He did nothing wrong, the man. He hadn’t engaged in illegal activity. But his innocence didn’t matter, he said, because he was Muslim.
Muhammad Tanvir, who was living lawfully in the US, said that, in 2007, FBI agents approached him and asked him to consider working as an informant against Muslims. Tanvir refused, but the FBI continued to pressure him over the next several years, eventually placing his name on the no-fly list, he said. Being on the list limited his ability to travel domestically, and made it impossible to travel abroad. He quit his job as a long-haul trucker because he couldn’t fly, and alleged that after he bought a ticket to visit his ailing mother in Pakistan, he wasn’t allowed to board.
Tanvir’s experience wasn’t unique. In 2013, he and two other men — Jameel Algibhah and Naveed Shinwari — filed suit, saying that the FBI had placed them on the no-fly list to coerce them into acting as informants.
In December 2020, in a unanimous decision, the US Supreme Court held that, under the 1993 Religious Freedom Restoration Act, federal officials may be liable in their individual capacities if they violate a person’s religious rights. The high court also said that the three men were entitled to seek damages.
Very definitely, the outcome was a victory for the plaintiffs. Yet the decision had a dark undertow. It served as a reminder that, in crucial ways, the social and political fallout from September 11, 2001, can still inflict great harm, even 20 years on.
After all, it was in the weeks following the terrorist attacks — a tragedy that claimed almost 3,000 lives — that the US government dramatically expanded its use of the no- fly list, a move that attracted criticism. The backlash came from progressive quarters, and was aimed at the fact that the list disproportionately targeted innocent people even for appearing to be Arab or Muslim.
It was here, in the aftermath of 9/11, that the US saw the start of an era of heightened Islamophobia, as well as the launch of the war on terror and the invasion of Afghanistan. To discuss how Islamophobia has congealed — been institutionalized — in the two decades since 9/11, I spoke with Dr. Maha Hilal, author of the forthcoming book, “Innocent Until Proven Muslim: Islamophobia, the War on Terror and the Muslim Experience Since 9/11.”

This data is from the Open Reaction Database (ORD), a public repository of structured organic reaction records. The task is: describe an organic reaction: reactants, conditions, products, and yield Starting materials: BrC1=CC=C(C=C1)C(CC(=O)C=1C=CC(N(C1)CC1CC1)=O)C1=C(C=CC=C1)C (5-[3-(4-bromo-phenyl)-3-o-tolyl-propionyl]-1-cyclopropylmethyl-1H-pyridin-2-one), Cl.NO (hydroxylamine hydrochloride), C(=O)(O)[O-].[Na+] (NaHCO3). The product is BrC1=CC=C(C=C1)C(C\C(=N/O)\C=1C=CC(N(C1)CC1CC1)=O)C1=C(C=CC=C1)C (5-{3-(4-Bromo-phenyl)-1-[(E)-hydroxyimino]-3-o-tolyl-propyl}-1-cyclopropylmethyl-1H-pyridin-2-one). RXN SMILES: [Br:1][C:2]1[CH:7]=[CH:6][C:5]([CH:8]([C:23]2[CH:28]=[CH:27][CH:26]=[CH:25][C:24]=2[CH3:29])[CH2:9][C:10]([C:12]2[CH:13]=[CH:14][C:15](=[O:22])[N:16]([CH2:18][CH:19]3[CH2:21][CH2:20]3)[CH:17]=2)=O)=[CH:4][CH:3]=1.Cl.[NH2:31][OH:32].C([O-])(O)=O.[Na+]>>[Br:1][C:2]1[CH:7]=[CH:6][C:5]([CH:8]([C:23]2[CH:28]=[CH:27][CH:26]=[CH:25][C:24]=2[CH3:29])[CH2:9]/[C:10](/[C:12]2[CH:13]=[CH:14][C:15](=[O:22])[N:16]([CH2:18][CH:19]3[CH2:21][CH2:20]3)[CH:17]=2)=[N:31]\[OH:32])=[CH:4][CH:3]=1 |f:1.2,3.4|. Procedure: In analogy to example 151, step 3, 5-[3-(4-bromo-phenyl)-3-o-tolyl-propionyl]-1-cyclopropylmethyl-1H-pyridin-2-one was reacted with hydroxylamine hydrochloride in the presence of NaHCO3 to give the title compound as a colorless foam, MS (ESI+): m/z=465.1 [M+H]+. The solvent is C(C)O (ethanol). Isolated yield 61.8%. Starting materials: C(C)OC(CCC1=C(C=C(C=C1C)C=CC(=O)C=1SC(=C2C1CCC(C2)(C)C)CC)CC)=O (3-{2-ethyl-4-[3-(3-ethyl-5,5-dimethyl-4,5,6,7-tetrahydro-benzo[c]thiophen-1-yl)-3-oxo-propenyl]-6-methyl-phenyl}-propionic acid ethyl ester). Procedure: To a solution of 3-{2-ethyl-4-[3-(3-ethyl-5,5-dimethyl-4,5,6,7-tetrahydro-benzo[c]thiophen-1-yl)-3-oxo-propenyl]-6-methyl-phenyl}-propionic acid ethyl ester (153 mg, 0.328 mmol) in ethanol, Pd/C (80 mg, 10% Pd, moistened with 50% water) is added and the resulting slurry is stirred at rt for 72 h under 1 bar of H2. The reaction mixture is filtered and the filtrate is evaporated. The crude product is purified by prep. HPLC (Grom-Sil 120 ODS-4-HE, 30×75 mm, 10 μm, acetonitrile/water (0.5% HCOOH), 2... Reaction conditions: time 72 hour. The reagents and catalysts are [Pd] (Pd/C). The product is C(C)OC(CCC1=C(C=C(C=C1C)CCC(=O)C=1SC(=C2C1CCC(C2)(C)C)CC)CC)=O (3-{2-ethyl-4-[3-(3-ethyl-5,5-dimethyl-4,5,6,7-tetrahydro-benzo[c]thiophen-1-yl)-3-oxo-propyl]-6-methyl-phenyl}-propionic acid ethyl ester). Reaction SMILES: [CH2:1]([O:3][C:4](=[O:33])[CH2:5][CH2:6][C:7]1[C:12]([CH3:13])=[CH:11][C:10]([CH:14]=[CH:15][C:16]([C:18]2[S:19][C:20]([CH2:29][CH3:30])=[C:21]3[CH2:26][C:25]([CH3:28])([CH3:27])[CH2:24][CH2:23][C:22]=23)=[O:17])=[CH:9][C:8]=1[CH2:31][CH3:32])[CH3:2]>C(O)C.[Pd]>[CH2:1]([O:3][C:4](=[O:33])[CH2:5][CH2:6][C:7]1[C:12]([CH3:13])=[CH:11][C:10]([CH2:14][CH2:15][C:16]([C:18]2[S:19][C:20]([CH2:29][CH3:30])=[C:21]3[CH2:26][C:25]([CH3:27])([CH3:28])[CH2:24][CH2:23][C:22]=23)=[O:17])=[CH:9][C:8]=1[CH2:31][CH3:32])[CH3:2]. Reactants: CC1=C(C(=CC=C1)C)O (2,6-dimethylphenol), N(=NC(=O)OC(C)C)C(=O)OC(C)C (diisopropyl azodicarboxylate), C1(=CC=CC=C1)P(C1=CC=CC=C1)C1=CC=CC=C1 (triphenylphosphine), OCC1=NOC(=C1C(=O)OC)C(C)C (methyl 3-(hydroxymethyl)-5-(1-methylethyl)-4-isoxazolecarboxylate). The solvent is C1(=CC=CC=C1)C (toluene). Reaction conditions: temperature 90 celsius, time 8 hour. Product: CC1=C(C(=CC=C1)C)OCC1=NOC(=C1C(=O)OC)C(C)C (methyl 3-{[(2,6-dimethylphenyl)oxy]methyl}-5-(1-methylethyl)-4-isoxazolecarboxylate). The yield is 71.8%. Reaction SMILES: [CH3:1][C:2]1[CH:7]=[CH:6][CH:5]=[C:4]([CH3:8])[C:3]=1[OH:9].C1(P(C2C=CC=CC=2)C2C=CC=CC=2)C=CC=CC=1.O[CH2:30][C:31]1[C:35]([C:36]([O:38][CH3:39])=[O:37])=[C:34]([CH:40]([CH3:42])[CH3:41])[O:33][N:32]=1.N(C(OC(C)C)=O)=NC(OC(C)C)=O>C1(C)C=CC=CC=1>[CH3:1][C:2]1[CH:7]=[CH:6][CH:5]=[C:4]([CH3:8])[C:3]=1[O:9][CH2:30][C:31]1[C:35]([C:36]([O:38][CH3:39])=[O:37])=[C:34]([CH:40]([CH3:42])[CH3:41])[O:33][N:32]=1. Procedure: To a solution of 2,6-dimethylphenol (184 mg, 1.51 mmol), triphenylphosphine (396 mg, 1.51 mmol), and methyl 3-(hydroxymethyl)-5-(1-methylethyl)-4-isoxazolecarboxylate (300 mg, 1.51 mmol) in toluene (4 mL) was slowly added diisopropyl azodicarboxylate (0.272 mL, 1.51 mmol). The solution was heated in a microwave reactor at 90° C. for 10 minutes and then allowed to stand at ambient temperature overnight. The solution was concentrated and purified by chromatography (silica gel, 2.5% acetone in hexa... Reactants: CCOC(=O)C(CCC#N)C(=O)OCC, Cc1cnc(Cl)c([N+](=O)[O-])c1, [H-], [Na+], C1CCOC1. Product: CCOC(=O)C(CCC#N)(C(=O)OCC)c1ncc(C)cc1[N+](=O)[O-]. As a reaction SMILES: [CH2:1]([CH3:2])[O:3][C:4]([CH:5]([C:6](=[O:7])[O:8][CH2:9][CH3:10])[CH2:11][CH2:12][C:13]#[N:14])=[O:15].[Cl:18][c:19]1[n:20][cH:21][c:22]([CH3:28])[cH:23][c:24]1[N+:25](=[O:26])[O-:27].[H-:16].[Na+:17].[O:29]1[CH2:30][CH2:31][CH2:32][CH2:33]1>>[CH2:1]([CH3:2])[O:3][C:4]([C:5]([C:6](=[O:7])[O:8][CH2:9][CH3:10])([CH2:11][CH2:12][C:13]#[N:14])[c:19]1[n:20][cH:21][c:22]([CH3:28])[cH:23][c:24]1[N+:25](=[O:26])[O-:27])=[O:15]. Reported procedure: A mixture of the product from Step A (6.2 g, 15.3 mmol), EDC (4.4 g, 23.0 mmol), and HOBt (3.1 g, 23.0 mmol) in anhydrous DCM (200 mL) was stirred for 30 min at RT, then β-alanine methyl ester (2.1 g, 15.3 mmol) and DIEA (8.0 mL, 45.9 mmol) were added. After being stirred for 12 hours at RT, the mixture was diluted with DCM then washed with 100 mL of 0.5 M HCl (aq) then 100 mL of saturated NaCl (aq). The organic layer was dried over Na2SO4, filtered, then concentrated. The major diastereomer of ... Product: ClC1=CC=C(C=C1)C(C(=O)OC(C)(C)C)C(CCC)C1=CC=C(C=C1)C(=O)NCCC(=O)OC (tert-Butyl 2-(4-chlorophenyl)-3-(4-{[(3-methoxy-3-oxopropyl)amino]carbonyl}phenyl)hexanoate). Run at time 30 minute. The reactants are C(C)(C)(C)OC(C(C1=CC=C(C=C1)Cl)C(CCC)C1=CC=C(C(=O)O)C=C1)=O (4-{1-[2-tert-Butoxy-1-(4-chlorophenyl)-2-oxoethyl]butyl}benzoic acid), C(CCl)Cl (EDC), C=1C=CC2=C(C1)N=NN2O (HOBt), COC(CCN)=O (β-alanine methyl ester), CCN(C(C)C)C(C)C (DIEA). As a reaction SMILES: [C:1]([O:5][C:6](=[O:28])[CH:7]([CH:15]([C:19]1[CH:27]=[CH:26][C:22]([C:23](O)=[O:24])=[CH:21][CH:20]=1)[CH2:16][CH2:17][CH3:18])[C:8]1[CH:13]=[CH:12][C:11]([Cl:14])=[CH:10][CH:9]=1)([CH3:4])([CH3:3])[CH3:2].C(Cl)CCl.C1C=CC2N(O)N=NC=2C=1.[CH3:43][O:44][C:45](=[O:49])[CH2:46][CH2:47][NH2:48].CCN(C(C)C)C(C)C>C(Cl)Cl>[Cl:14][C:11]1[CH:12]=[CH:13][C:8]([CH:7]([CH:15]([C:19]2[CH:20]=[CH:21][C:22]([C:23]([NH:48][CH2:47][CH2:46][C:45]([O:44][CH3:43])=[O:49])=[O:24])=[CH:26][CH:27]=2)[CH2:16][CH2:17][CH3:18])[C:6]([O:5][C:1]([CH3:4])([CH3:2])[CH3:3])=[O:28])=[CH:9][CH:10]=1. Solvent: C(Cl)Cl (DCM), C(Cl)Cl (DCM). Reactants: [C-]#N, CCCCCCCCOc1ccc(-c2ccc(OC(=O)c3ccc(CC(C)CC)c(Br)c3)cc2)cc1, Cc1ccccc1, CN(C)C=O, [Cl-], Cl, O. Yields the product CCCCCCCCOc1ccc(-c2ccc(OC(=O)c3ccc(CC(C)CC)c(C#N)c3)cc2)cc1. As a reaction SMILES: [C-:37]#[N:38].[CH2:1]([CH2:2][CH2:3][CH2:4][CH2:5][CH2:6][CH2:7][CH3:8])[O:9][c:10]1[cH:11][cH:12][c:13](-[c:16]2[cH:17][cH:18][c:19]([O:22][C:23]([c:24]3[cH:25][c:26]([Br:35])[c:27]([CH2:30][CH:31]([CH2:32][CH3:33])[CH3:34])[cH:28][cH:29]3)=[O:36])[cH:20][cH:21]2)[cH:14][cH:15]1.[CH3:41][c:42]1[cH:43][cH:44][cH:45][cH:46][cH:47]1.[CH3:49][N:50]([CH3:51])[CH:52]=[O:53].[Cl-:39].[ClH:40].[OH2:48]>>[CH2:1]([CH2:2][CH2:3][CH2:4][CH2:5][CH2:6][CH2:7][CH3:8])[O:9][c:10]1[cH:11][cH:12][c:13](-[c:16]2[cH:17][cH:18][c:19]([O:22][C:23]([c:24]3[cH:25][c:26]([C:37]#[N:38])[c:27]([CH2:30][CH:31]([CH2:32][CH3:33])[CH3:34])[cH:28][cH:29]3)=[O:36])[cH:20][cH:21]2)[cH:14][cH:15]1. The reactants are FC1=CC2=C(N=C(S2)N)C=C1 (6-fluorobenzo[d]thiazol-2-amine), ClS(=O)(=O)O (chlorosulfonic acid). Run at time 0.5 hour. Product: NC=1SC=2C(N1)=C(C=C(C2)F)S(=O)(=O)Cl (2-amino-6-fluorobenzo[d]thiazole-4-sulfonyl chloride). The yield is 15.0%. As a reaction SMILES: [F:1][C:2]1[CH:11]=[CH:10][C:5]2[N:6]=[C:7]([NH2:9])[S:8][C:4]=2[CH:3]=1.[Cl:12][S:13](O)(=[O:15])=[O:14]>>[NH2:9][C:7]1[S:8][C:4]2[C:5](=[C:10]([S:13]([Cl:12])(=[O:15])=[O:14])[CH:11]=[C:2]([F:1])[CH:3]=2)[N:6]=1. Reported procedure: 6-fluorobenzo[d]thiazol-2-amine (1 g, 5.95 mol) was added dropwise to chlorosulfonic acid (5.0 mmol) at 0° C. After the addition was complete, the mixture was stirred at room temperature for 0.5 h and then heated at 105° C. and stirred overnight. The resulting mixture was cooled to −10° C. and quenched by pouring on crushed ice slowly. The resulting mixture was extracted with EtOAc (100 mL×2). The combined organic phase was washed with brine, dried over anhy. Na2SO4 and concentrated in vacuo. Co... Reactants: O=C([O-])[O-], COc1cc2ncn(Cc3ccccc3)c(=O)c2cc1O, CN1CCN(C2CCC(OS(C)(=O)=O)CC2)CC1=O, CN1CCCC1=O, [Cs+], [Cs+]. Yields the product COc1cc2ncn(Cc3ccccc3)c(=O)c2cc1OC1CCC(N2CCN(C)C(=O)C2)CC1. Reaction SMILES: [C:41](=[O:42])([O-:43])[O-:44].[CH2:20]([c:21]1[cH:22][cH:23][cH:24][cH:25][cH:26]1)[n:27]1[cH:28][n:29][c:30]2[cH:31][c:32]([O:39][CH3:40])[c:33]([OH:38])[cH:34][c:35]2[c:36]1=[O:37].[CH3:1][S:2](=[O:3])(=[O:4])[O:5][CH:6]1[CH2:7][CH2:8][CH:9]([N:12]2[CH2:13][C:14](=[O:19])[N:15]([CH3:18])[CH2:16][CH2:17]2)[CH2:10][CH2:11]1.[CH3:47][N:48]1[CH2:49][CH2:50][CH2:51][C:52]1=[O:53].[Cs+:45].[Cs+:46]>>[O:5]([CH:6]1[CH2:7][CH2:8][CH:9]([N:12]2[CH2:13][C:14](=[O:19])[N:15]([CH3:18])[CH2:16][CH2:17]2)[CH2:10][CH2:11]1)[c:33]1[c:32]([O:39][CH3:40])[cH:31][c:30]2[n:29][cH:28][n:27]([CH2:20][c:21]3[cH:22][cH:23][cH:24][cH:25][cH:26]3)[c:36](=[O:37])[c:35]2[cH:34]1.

The following conversation has been lightly edited for length and clarity.
Islamophobia certainly existed in the US long before 9/11. But could you explain how the war on terror became a turning point in this history?
I always go back to George W. Bush’s speech on September 20, which was the first time he used the phrase “war on terror.” And in that speech, he set the boundaries of the war on terror that he would conceive with his administration. He essentially talked about how the US must respond to this terrorist violence, and how there was really no choice but to do it with violence. The main targets were obviously the Taliban and al-Qaeda, and he mentioned that this wouldn’t be a war against Islam, that basically there are some good Muslims.
If you were an average Muslim, you might’ve thought on hearing the speech: “OK, this isn’t targeting all of us. It’s really just targeting the quote-unquote bad Muslims.” But in acquiescing the Muslim population and in making them believe that this wasn’t a large-scale targeting of Muslims, the Bush administration actually made it easier to move forward with many of the policies that it developed, especially in the earlier years.
And we know that institutionalized Islamophobia was at the very core of the war on terror from the onset, from the signing of the AUMF (the Authorization for Use of Military Force), to the war in Afghanistan, to the memorandum that gave the CIA the authority to detain suspects.